Imagine teeth that remain white and pristine over time, without all the accumulation of bacteria that cause dental problems. While the thought of having a 3D-printed tooth inside your mouth might not sound so great, is it really any worse than dealing with the constant toothache from a decaying tooth?
It looks like the opening to a film by the Wachowskis, but this is just the latest fashion show from Dutch designer Iris van Herpen, a pioneer in the world of 3D printing. Van Herpen has been using the technology to create designs for years, but her most recent show — Quaquaversal — turns the 3D printers themselves into performers. While models stalk the catwalk wearing van Herpen’s latest, three ancient-looking 3D printing arms weave a net-like garment around the prone figure of actress Gwendoline Christie, best known for her role as Brienne of Tarth in Game of Thrones (best seen from the nine minute mark in the video above).
Fashion Week has a way of making collections seem to blend together — look after look, trend after trend. Sometimes live streaming shows just isn’t enough. The meticulous stitching, beading, and draping that goes into some pieces, especially couture, rarely get the attention it deserves. In the midst of fashion month, Chanel gave us the opportunity to slow down and take it all in at its showroom in New York City with a close-up look at the brand’s Fall 2015 couture collection.
A prototype 3D-printed robotic hand that can be made faster and more cheaply than current alternatives is this year’s UK winner of the James Dyson Award. The Bristol-raised creator of the Open Bionics project says he can 3D-scan an amputee and build them a custom-fitted socket and hand in less than two days. It typically takes weeks or months to obtain existing products. Joel Gibbard says he aims to start selling the prosthetics next year. “We have a device at the lower-end of the pricing scale and the upper end of functionality,” he told the BBC. “At the same time it is very lightweight and it can be customised for each person. “The hand is basically a skeleton with a ‘skin’ on top. So, we can do different things to the skin – we can put patterns on it, we can change the styling and design. There’s quite a lot of flexibility there.” The 25-year-old inventor intends to charge customers £2,000 for the device, including the cost of a fitting. Although prosthetic arms fitted with hooks typically can be bought for similar prices, ones with controllable fingers are usually sold for between £20,000 and £60,000.
In a ground-breaking project, a Brazilian toucan which lost the upper part of its beak while being trafficked has been fitted with a prosthesis made with a 3D printer. The female bird, named Tieta, was rescued from a wildlife animal fair in Rio de Janeiro. It is not clear whether she lost the upper part of her beak after being mistreated by animal smugglers or in a fight with a bigger toucan she was locked up with inside a small box. The project was co-ordinated by wildlife management group Instituto Vida Livre and involved three Brazilian universities.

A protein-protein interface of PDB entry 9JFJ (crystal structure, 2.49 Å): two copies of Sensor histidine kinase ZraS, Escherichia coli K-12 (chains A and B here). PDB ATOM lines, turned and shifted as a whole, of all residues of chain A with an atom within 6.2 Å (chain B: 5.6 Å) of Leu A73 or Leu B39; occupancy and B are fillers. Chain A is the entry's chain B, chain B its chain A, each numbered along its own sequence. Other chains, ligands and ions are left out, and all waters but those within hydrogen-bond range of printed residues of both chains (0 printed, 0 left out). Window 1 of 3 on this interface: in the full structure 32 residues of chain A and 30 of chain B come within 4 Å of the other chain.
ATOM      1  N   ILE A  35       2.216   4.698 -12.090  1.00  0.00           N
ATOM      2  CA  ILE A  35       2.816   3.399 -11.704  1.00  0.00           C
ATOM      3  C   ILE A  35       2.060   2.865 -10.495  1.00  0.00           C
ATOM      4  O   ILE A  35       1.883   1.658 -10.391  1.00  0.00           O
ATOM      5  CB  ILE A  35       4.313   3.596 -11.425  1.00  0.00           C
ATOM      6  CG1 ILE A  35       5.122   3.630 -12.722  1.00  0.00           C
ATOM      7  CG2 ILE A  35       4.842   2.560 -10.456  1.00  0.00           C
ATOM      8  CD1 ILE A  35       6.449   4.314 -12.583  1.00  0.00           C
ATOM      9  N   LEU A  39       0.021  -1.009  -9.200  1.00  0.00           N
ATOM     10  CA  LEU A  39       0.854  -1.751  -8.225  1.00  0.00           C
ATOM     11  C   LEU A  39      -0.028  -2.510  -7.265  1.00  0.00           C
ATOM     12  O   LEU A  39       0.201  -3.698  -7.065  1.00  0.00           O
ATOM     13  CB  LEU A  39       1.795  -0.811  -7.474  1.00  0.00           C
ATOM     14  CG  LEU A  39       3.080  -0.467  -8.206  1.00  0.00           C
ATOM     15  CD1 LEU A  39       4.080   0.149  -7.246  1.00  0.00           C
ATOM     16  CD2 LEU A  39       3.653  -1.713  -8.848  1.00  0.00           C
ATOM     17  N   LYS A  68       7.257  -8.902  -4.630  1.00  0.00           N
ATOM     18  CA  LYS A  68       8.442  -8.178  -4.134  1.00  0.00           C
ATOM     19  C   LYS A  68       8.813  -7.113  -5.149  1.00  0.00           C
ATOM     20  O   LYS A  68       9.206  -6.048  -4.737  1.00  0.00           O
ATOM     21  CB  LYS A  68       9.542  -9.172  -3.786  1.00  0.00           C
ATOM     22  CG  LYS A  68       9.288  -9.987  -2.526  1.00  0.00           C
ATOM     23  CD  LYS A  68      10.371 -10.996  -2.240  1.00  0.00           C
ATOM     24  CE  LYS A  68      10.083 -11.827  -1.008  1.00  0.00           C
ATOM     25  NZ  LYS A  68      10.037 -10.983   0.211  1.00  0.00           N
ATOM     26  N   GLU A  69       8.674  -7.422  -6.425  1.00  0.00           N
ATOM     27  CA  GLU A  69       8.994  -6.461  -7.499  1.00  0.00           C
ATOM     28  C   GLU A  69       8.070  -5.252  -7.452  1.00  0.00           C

Microsoft wants the camera on the back of your phone to do more than take 2D photos. A new project from Microsoft’s research lab is turning the average smartphone’s rear camera into a 3D scanner — one that can automatically create 3D models that are supposed to be good enough for printing. In a demo video, researchers use an iPhone 5S to scan objects just by moving the phone around them. The phone tracks the object that’s being captured and then builds up a model as the camera captures it from different angles.
Humans have been making glass in various forms for thousands of years, from glassblowing techniques developed by the Roman empire to the industrial methods of the 1950s, floating molten glass on huge baths of melted tin. One particularly ancient process though, in which molten glass is coiled around a solid core, has been revived with the help of modern technology. MIT’s Mediated Matter Group has unveiled a new way to 3D print glass, removing the need for a solid core but coiling the material in molten strands just like our ancestors did thousands of years ago.
Imagine going on holiday with an empty suitcase, checking out the vibe of the hotel bar on arrival, then printing out the perfect dress to match it in your room. Such a delicious possibility could be on offer – one day – thanks to 3D printing. In fact, the work of one fashion student, Danit Peleg, suggests it could be edging nearer.
In 10 years, everyone will have a 3D printer in their house. Your friend will say, “Let’s go, hurry up” and you’ll go, “Wait, my shoes haven’t finished printing yet.” In 20 years, you’ll be able to print a new kidney.
The words “we print architecture’s future” adorn the wall of a showroom on the outskirts of Suzhou, a rapidly urbanising city in eastern China. Arranged around the room are samples of odd-looking concrete wall of varying thickness. Outside, across the car park of this otherwise unremarkable industrial estate, is a grand, neoclassical mansion that recently became a global internet sensation . It is the world’s first 3D-printed villa.